Senators were on Wednesday divided over the issue of complete removal of subsidy on petroleum products to save the nation the huge sums being spent by the federal government on the product. The matter came up as part of deliberations on the 2016, 2017 and 2018 Medium Term Expenditure Framework, MTEF, submitted to the red chamber by President Muhammadu Buhari, as a prelude to the 2016 Federal Budget.
The contention of many of the lawmakers was that, with subsidy petroleum products still sell above the regulated price in all parts of Nigeria apart from Abuja, Lagos and Port Harcourt.
The idea of doing away with subsidy has been on the burner for years with successive governments developing cold feet at the end of the day. Money spent on subsidising petroleum products could serve as additional revenue that will be used to improve basic infrastructure such as roads, schools, hospitals and power generation and distribution.
Nigeria, despite being the 4th largest crude oil producer in the world, still sells the product at a price higher than many other countries. For instance, whereas premium motor spirit, PMS is sold at a subsidised price of N87 per litre, same product is sold between N4 to N5 equivalent in Venezuela. Similarly, in Libya, the product goes for just N22 per litre.
Suffice it to say that with dwindling revenue from oil, government needs to cut down on unnecessary expenditures, while shoring up its revenue base through other non-oil sources. One step in this direction would be the discontinuance of subsidy on fuel which will reduce the inflationary pressure our economy is facing. We should have a departure from the subsidy era as soon as possible. This departure is necessary because our economy has not grown in the manner it ought to. The economy will not progress if government continues to subsidise consumption of commodities such as fuel and the likes.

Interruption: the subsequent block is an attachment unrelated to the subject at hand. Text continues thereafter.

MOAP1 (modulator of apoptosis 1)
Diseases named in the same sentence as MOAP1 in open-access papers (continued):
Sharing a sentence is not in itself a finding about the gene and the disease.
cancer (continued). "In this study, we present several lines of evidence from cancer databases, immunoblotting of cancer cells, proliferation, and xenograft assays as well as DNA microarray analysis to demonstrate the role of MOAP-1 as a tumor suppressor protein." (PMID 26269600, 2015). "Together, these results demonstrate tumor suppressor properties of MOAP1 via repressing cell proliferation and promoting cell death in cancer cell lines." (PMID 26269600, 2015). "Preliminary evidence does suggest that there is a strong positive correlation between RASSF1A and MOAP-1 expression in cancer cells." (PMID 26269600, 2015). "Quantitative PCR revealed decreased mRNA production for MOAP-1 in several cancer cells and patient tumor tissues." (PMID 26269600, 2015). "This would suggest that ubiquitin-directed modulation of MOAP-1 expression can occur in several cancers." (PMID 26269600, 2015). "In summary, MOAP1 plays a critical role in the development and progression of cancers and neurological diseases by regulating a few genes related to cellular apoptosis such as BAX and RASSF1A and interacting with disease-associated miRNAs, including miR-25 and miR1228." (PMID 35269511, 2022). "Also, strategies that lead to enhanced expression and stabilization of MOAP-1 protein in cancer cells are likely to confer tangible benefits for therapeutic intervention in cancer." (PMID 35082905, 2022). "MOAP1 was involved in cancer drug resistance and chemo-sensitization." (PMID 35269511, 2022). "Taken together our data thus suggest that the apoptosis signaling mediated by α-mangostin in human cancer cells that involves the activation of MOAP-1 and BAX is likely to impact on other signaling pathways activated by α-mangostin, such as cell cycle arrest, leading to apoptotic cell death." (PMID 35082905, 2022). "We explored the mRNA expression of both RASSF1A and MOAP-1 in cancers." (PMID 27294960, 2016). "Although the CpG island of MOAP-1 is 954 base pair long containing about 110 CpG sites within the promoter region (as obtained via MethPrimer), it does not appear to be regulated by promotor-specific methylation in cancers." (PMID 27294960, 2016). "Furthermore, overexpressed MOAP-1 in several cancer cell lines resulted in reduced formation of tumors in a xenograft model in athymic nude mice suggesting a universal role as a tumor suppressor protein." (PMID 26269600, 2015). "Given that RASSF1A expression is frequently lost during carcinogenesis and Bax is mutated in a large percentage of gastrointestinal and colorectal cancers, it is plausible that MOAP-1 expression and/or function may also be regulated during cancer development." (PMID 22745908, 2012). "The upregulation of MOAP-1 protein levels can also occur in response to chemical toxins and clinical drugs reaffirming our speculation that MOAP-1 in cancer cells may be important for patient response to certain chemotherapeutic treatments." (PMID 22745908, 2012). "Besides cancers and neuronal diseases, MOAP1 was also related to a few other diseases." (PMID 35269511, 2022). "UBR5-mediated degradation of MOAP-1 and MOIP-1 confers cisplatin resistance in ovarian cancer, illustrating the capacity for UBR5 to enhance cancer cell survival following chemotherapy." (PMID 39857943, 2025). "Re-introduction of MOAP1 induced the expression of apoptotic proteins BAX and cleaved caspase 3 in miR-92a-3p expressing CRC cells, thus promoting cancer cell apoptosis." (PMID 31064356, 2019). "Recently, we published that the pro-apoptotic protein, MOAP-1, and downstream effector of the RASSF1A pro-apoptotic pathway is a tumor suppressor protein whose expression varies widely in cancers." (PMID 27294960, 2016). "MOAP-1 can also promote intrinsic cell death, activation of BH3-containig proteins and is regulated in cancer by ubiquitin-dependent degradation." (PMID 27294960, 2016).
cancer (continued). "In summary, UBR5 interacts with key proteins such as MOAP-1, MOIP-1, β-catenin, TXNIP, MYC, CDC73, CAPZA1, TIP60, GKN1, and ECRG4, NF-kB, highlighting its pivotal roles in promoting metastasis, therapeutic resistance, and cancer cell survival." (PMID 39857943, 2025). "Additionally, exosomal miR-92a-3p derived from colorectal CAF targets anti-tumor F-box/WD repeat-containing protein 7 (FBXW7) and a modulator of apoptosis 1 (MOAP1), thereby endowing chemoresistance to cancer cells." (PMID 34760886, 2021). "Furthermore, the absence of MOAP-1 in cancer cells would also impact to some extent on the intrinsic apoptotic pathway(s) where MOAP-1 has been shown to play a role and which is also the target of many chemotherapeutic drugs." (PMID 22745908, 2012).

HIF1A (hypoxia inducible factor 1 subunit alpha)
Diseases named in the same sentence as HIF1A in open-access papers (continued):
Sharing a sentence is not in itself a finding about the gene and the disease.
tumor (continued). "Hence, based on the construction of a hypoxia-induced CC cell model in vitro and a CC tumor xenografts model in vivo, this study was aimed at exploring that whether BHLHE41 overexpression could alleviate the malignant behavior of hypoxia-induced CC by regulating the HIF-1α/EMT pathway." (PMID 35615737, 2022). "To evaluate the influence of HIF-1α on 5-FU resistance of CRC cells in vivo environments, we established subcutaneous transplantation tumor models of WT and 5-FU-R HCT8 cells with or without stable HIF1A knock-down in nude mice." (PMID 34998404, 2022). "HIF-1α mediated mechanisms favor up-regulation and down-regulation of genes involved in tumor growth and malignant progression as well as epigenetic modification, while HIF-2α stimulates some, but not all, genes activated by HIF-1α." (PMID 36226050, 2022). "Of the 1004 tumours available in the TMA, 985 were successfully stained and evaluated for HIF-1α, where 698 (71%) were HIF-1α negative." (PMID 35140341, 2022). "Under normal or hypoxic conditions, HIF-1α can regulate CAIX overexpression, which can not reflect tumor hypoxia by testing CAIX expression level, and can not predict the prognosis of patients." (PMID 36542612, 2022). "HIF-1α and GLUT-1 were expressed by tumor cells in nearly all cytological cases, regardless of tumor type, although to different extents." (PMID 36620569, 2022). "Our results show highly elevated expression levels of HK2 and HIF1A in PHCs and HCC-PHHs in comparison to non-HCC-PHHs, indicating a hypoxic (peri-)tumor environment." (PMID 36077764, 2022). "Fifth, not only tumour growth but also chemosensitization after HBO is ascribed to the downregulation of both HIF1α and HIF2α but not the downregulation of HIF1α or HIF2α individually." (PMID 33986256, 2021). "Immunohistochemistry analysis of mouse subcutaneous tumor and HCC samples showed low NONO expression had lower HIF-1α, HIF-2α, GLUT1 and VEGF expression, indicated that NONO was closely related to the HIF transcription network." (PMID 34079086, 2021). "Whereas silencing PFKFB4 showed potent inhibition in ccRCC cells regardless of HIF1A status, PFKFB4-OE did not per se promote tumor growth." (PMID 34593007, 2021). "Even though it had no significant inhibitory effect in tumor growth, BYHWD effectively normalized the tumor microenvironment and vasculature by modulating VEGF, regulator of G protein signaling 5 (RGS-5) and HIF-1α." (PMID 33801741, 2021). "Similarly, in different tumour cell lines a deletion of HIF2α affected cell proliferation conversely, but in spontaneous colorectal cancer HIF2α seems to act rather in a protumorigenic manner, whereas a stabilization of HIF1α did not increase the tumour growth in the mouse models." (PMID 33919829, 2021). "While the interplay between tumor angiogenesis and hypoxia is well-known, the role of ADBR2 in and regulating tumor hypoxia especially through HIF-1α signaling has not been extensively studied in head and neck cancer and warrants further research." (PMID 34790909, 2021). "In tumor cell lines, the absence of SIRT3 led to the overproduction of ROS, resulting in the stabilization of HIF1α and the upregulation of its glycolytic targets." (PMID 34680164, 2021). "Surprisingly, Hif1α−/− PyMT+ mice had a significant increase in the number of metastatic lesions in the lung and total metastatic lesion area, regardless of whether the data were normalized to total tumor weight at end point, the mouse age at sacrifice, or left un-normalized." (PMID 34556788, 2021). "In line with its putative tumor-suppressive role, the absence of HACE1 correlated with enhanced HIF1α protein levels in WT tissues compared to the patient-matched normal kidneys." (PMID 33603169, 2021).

Funds realised from this should be channeled to the power sector, a major area that needs more funds to be revamped.
As a palliative measure, government should introduce a modern mass transit scheme across the country so that ordinary citizens will not fill the impact of subsidy removal if eventually done.
It is in this line that we agree with former Central Bank governor and now the Emir of Kano, Sanusi Lamido Sanusi that it does not make sense at this time for government to continue paying for petroleum subsidies.
Said the risk management expert, “When you are not earning because oil prices are down, you have to shut down those expense lines that had been known historically to be the site of rent-seeking.
“Fuel subsidy has to go, our tax base has to expand, Value Added Tax (VAT) has to go up. We can’t continue having an economy in which we collect tax from oil, collect tax from telecoms companies, and then 60-70 percent of the Gross Domestic Product (GDP) does not pay taxes. This is something that has to be looked at.
“But if we have to go through fiscal consolidation, which in this time would be pro-cyclical, should we continue with pro-cyclical monetary policy? These are questions that we need to answer.
“It is wrong to continue with the fuel subsidy. It is wrong to continue to pretend that you can keep the Naira at a certain level, when the price of oil is falling, without depleting your reserves”, he stated.
Indeed, in view of the present economic realities, both the government and the governed have to make a choice about our future as a nation. And the time to do that is now.


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